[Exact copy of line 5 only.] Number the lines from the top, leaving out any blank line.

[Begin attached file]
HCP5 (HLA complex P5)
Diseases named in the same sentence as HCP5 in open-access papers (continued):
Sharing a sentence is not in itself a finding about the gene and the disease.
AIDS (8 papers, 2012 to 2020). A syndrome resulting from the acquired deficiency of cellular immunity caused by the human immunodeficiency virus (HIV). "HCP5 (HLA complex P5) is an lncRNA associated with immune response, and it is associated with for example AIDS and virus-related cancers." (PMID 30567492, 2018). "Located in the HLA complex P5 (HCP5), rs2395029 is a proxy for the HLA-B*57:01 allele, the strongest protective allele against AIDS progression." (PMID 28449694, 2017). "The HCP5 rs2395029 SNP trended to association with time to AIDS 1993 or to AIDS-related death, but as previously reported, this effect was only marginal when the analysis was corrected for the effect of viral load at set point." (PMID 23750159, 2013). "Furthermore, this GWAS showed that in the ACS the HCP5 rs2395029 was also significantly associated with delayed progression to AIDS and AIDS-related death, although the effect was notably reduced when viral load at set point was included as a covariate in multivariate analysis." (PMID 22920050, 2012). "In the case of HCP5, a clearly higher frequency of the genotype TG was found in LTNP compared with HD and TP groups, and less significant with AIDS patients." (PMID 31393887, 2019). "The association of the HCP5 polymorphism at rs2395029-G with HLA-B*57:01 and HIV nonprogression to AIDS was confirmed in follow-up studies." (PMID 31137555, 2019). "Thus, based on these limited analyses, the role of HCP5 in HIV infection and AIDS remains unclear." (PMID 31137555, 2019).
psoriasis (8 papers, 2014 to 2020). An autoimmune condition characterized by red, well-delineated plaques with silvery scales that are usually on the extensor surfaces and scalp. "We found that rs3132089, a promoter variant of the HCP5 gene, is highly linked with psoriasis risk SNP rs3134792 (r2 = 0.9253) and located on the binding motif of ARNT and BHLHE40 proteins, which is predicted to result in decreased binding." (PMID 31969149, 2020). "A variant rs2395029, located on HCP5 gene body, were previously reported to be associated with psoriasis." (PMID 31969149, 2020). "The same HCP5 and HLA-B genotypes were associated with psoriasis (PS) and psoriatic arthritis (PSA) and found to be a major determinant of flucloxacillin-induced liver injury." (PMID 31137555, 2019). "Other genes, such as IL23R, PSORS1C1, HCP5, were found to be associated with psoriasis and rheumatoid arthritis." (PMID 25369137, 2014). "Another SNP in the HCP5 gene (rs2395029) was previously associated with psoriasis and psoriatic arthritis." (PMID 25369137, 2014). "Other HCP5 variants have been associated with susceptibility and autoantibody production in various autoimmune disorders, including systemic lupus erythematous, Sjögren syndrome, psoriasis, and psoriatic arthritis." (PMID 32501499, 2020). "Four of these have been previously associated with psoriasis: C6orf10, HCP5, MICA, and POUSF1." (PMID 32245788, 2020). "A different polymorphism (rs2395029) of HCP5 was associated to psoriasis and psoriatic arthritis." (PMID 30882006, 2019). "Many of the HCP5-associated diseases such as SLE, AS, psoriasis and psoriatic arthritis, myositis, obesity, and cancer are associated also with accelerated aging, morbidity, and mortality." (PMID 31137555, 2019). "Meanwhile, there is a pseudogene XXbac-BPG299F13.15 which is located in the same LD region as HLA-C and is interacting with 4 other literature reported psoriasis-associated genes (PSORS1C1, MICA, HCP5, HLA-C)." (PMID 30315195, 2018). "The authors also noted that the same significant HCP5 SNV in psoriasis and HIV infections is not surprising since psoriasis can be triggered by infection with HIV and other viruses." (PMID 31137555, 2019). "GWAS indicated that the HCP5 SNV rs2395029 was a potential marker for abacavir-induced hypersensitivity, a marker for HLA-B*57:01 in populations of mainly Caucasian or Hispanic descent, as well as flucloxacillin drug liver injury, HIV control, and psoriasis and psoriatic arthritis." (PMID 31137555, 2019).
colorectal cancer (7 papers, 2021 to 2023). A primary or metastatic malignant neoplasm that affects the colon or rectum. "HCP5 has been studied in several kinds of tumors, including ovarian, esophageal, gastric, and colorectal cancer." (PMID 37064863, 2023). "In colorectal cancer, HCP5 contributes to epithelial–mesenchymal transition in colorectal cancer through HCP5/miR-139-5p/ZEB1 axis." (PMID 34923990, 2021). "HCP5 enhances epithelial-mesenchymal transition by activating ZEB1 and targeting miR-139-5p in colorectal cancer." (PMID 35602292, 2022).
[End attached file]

psoriasis (8 papers, 2014 to 2020). An autoimmune condition characterized by red, well-delineated plaques with silvery scales that are usually on the extensor surfaces and scalp. "We found that rs3132089, a promoter variant of the HCP5 gene, is highly linked with psoriasis risk SNP rs3134792 (r2 = 0.9253) and located on the binding motif of ARNT and BHLHE40 proteins, which is predicted to result in decreased binding." (PMID 31969149, 2020). "A variant rs2395029, located on HCP5 gene body, were previously reported to be associated with psoriasis." (PMID 31969149, 2020). "The same HCP5 and HLA-B genotypes were associated with psoriasis (PS) and psoriatic arthritis (PSA) and found to be a major determinant of flucloxacillin-induced liver injury." (PMID 31137555, 2019). "Other genes, such as IL23R, PSORS1C1, HCP5, were found to be associated with psoriasis and rheumatoid arthritis." (PMID 25369137, 2014). "Another SNP in the HCP5 gene (rs2395029) was previously associated with psoriasis and psoriatic arthritis." (PMID 25369137, 2014). "Other HCP5 variants have been associated with susceptibility and autoantibody production in various autoimmune disorders, including systemic lupus erythematous, Sjögren syndrome, psoriasis, and psoriatic arthritis." (PMID 32501499, 2020). "Four of these have been previously associated with psoriasis: C6orf10, HCP5, MICA, and POUSF1." (PMID 32245788, 2020). "A different polymorphism (rs2395029) of HCP5 was associated to psoriasis and psoriatic arthritis." (PMID 30882006, 2019). "Many of the HCP5-associated diseases such as SLE, AS, psoriasis and psoriatic arthritis, myositis, obesity, and cancer are associated also with accelerated aging, morbidity, and mortality." (PMID 31137555, 2019). "Meanwhile, there is a pseudogene XXbac-BPG299F13.15 which is located in the same LD region as HLA-C and is interacting with 4 other literature reported psoriasis-associated genes (PSORS1C1, MICA, HCP5, HLA-C)." (PMID 30315195, 2018). "The authors also noted that the same significant HCP5 SNV in psoriasis and HIV infections is not surprising since psoriasis can be triggered by infection with HIV and other viruses." (PMID 31137555, 2019). "GWAS indicated that the HCP5 SNV rs2395029 was a potential marker for abacavir-induced hypersensitivity, a marker for HLA-B*57:01 in populations of mainly Caucasian or Hispanic descent, as well as flucloxacillin drug liver injury, HIV control, and psoriasis and psoriatic arthritis." (PMID 31137555, 2019).